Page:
Analysis of BALF

BALF was isolated from mice after scarification with 200 µl of ketamine: lumpun: PBS (2:3:5) solution. The chest cavity was exposed to allow for expansion, then the trachea was carefully intubated and the catheter was secured with ligatures. Pre-warmed PBS was slowly inflated into the lungs and withdrawn. The collected BALF was then centrifuged, and the supernatants were maintained at -70℃, until used for ELISA. The cell pellets were resuspended and washed twice in PBS. After RBC lysis using the ACK lysis buffer (Invitrogen, Carlsbad, California, USA), the total number of cells was counted using a hemocytometer. The BALF cell smears were prepared with the Cytospin apparatus. The smears were then stained with Diff-Quik solution (Dade Diagnostics of Puerto Rico. Inc., Aguada, Puerto Rico) in order to determine the cell differentials, in accordance with conventional morphologic criteria.

Lung histopathology

Histological analyses were conducted, as described previously [23]. In brief, the lung tissues were fixed with formaldehyde and embedded in paraffin. The thin sections of the embedding tissues were then stained with hematoxylin-eosin stain. After staining, we microscopically examined the stained sections.

ELISA

Anti-As22U specific immunoglobulins (IgG1, IgG2a, and IgE) in serum and cytokine interleukin levels (IL-4, IL-5, IL-13, and IL-17A) in BALF were determined via ELISA. All of these were conducted in accordance with the manufacturer's instructions (ebioscience, San Diego, California, USA). The absorbance of the final reactant was determined using an ELISA plate reader set at 450 nm.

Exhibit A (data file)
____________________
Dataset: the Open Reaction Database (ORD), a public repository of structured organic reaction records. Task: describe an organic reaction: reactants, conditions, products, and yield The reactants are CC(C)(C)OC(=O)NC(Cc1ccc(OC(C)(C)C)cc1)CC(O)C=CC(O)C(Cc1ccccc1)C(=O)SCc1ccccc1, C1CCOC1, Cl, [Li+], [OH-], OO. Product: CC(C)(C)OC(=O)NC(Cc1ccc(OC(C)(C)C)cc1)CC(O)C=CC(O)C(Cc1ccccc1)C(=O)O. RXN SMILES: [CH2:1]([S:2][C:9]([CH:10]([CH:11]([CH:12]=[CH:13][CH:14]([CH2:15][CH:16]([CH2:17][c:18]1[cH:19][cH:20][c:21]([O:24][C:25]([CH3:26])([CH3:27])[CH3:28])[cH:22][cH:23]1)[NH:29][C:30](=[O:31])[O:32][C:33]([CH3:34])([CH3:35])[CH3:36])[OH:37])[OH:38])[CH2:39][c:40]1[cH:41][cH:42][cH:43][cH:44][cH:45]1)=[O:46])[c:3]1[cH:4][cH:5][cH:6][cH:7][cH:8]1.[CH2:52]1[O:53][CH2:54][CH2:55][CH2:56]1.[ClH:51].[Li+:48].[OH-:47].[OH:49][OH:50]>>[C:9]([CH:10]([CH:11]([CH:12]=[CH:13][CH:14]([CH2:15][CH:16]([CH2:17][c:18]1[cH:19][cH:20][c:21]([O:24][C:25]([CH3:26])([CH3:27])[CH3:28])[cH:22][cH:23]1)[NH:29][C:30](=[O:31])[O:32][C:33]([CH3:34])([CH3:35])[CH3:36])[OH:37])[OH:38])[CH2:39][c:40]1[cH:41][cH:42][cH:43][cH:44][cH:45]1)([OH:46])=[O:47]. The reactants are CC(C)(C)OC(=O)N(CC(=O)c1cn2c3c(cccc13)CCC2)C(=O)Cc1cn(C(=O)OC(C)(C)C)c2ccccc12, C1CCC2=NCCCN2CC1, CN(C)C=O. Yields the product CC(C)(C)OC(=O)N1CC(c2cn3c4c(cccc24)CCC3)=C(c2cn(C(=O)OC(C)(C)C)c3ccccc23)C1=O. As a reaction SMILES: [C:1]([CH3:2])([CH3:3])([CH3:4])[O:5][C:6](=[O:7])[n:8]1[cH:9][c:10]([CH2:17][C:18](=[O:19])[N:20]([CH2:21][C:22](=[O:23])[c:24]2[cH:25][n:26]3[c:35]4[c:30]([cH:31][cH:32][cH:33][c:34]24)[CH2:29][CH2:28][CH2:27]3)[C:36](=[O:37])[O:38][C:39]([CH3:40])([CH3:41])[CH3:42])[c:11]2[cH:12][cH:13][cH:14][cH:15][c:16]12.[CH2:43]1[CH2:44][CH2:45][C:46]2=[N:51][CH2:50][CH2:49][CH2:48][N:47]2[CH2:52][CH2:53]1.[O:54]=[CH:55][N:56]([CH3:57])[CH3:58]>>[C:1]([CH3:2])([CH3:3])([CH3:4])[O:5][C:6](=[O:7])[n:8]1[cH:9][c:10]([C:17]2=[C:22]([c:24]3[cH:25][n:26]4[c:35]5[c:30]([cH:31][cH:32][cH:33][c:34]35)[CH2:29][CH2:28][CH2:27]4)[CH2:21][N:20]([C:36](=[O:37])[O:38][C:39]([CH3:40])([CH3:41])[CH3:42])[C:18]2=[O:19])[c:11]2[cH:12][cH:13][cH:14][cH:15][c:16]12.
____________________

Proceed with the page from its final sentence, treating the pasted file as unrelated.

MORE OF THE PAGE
The lung epithelial cell culture and rAs22U treatment

A mouse lung epithelial cell line (MLE12) was purchased from American Type Culture Collection. The cells were maintained in Dulbecco's Modified Eagle's Medium (Hyclone, Road Logan, Utah, USA) supplemented with 10% heat-inactivated FBS (Hyclone), 2 mM L-glutamine, 100 units/ml of penicillin, and 100 µg/ml of streptomycin. The cells were then cultured at 37℃, in a humidified atmosphere containing 5% CO2. For rAs22U treatment (final concentration 1 µg/ml) the cells were plated in 10 cm plates at 1×106 cells/well and incubated for the indicated time periods. After 2 hr stimulation, cells were collected and lysed, and the total RNA was extracted using the QIAzol reagent (Qiagen Science, Valencia, California, USA).

RT-PCR analysis

Total RNA was generated to cDNA using moloney murine leukemia virus reverse transcriptase (Promega, Madison, Wisconsin, USA). For quantitation of both cytokine and transcription factor gene expression, cDNA samples were amplified in the iQ SYBR Green Supermix (Bio-Rad Laboratories Inc., Hercules, California, USA). The primer pairs used for RT-PCR are shown in Table 1.